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Update: The city of Ripon, the district and Sprint held their own town hall about the cell tower on Thursday. Fifteen speakers addressed the crowd, including Assemblyman Heath Flora, R-Ripon. Flora confirmed Sprint shut down their cell phone tower at Weston Elementary School and the company was already relocating it.

“I am a husband and a father with two little girls who live in this town,” Flora said. “We all deserve answers to the questions we have, and my office will work hard to help deliver answers to the questions brought to us tonight.”

RIPON — After almost a year of resting in the fact that her son was cancer free, Monica Ferrulli’s was back to helping her son, Mason, battle a brain tumor.

“It’s horrible,” Ferrulli said. “It’s really rough to watch him go through this and be so upset and worried, and not knowing what his future holds. It’s really hard to watch.”

A community meeting held Wednesday was part of Ferrulli’s effort to go beyond watching and instead take decisive action to find out why so many people across Ripon have cancer, especially children.

She learned of Mason’s newest diagnosis last week. It’s the third time he’s had to confront cancer in two years.

His former schoolmate at Weston Elementary, Kyle Prime, is one of eight students and teachers at the school who have been diagnosed with cancer.

The children’s parents believe it’s all tied to a Sprint cell phone tower on campus.

On Wednesday, the company reiterated, “Three independent tests were conducted and the results showed the site to be fully compliant and operating about 100 times below federal limits.”

Though the Ferrullises and the Primes started fighting for the removal of the tower two years ago over radiation concerns, they only got assurances that it would be taken down 10 days ago. That came two months after partnering with lawyers from The Cochran Firm.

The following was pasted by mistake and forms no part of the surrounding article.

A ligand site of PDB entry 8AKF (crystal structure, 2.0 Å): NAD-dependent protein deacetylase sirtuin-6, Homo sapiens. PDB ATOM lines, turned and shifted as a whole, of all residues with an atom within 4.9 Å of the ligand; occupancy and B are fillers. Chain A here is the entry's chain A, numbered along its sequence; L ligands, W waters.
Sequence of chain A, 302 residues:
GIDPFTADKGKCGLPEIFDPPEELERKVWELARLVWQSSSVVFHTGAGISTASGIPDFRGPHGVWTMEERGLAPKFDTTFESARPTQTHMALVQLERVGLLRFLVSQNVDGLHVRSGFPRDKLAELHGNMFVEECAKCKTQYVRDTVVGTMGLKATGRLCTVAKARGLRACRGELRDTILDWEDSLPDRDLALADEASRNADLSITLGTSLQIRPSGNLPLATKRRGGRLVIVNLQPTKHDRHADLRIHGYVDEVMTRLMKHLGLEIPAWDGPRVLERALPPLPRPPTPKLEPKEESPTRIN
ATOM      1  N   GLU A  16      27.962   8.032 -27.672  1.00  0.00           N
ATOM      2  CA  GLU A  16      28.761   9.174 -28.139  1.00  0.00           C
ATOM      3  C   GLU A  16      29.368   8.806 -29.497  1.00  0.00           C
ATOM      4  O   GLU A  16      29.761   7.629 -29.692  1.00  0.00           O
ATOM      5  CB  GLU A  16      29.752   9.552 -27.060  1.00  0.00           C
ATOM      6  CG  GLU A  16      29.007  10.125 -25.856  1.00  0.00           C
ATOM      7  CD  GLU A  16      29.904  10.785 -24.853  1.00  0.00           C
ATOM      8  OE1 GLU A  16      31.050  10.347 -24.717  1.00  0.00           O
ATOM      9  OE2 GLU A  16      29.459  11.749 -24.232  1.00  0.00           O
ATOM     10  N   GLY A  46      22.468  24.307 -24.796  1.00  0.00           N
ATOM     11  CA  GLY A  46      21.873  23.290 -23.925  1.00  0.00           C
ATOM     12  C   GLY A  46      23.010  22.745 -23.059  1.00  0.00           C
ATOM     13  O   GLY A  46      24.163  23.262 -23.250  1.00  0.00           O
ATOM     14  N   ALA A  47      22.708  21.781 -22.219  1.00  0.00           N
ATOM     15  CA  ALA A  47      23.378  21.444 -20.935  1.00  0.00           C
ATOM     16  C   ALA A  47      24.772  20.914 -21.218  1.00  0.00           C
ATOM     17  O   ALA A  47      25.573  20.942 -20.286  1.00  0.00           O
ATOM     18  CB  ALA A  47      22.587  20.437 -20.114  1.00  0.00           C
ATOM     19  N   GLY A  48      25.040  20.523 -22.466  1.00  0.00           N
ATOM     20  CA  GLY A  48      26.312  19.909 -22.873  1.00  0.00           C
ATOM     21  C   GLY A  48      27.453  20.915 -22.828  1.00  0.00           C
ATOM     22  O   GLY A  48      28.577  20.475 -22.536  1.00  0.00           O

“Our concern is that there are some people who did see it coming and that could have seen it coming and they didn’t tell us anything about it,” said attorney Brian Dunn speaking about environmental toxins.

Those lawyers came to Ripon trying to educate the community about many different forms of contamination their research shows is affecting the city, some they claim have been leaking into area groundwater for decades.

“There was a Nestle plant that was operating in this area that was manufacturing coffee and we know that they were using cancer-causing chemicals,” said Marcelis Morris, attorney for The Cochran Firm.

It’s a culture of contamination they say can’t be ignored.

“After reviewing thousands of pages of documents, I can say there’s nothing that has made me less concerned,” Morris said. “We need to really dig in and find out what is causing all of this cancer to proliferate in the city of Ripon. We want to save lives. We want to prevent this from happening.”

Morris and the other lawyers from The Cochran Firm say when adjusting for size, cancer rates in the small town of Ripon are substantially higher than the California average. The latest figures the American Cancer Society has posted for the Golden State show about 411 people out of 100,000 get diagnosed with the disease per year.

FOX40 reached out to Nestle for comment and received the following statement Thursday from communications manager Emily Dimiero:

“For more than 30 years, Nestlé has worked with the City of Ripon and under the direction of the Regional Water Quality Control Board (the Water Board) to monitor the safety of the drinking water supply and take action to protect the health of the people in Ripon. Nestlé has made and continues to make every effort to remediate TCE, which was associated decades ago with decaffeinated coffee production at its long-closed facility. In partnership with the City and other experts in water management, we have implemented a variety of coordinated cleanup and water protection measures to significantly reduce the mass of chemicals of concern and limit the spread of impacted groundwater. We are constantly working together to ensure the levels of TCE and related compounds in the municipal drinking water supply do not exceed safe consumption levels. Our collective TCE cleanup efforts have had a positive impact, but we have more work to do. We are dedicated to continuing our work with the City and the Water Board to ensure the safety of the water supply.”

Responding for the superintendent of the Ripon Unified School district, Chief Operations Officer Frank Jerome sent this statement to FOX40:

“We take parental concerns seriously and want our families to feel comfortable in their school.  As part of the relocation process, Sprint has turned off the cell tower at Weston Elementary School and is moving forward with leasing, permitting and deploying a new site.”